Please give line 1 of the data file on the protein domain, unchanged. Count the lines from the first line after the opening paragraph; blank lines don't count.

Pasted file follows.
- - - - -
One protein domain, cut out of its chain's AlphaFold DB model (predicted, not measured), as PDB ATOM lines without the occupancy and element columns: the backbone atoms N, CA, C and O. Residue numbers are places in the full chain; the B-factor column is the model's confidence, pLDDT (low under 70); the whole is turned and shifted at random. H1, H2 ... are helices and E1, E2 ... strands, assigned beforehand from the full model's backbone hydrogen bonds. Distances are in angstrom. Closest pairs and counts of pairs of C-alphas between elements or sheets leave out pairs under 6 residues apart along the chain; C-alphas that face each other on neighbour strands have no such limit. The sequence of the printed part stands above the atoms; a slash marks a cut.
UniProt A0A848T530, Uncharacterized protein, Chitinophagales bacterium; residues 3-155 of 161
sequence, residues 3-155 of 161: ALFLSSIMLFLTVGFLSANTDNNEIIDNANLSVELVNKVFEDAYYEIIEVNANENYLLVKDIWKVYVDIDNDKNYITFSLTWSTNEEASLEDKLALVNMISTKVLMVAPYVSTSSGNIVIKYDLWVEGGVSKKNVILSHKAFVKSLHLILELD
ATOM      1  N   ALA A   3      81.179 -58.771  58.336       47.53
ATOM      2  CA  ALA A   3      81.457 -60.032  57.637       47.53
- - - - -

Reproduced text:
UniProt A0A848T530, Uncharacterized protein, Chitinophagales bacterium; residues 3-155 of 161